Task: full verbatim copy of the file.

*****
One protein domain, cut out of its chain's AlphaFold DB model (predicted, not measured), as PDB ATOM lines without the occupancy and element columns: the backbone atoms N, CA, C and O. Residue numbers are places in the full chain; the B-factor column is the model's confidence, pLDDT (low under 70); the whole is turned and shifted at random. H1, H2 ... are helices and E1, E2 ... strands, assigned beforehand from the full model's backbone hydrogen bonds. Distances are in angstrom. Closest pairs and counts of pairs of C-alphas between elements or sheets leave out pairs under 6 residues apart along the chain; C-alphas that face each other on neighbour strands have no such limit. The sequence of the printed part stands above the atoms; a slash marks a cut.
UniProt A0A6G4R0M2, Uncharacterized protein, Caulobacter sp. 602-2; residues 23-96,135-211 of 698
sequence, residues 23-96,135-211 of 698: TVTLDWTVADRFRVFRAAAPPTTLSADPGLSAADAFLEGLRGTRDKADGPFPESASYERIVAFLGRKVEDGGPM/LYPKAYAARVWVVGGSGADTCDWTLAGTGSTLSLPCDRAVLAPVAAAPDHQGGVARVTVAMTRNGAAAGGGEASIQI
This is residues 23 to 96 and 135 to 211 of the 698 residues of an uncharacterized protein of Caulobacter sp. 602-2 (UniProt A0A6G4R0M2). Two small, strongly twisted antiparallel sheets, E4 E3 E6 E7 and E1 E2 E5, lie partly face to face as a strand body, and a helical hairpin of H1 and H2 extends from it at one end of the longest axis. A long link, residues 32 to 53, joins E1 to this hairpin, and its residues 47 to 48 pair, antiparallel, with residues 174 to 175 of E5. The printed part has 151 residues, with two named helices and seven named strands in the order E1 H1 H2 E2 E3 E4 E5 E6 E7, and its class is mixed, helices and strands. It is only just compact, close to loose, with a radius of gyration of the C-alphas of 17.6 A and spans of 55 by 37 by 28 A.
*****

One protein domain, cut out of its chain's AlphaFold DB model (predicted, not measured), as PDB ATOM lines without the occupancy and element columns: the backbone atoms N, CA, C and O. Residue numbers are places in the full chain; the B-factor column is the model's confidence, pLDDT (low under 70); the whole is turned and shifted at random. H1, H2 ... are helices and E1, E2 ... strands, assigned beforehand from the full model's backbone hydrogen bonds. Distances are in angstrom. Closest pairs and counts of pairs of C-alphas between elements or sheets leave out pairs under 6 residues apart along the chain; C-alphas that face each other on neighbour strands have no such limit. The sequence of the printed part stands above the atoms; a slash marks a cut.
UniProt A0A6G4R0M2, Uncharacterized protein, Caulobacter sp. 602-2; residues 23-96,135-211 of 698
sequence, residues 23-96,135-211 of 698: TVTLDWTVADRFRVFRAAAPPTTLSADPGLSAADAFLEGLRGTRDKADGPFPESASYERIVAFLGRKVEDGGPM/LYPKAYAARVWVVGGSGADTCDWTLAGTGSTLSLPCDRAVLAPVAAAPDHQGGVARVTVAMTRNGAAAGGGEASIQI
This is residues 23 to 96 and 135 to 211 of the 698 residues of an uncharacterized protein of Caulobacter sp. 602-2 (UniProt A0A6G4R0M2). Two small, strongly twisted antiparallel sheets, E4 E3 E6 E7 and E1 E2 E5, lie partly face to face as a strand body, and a helical hairpin of H1 and H2 extends from it at one end of the longest axis. A long link, residues 32 to 53, joins E1 to this hairpin, and its residues 47 to 48 pair, antiparallel, with residues 174 to 175 of E5. The printed part has 151 residues, with two named helices and seven named strands in the order E1 H1 H2 E2 E3 E4 E5 E6 E7, and its class is mixed, helices and strands. It is only just compact, close to loose, with a radius of gyration of the C-alphas of 17.6 A and spans of 55 by 37 by 28 A.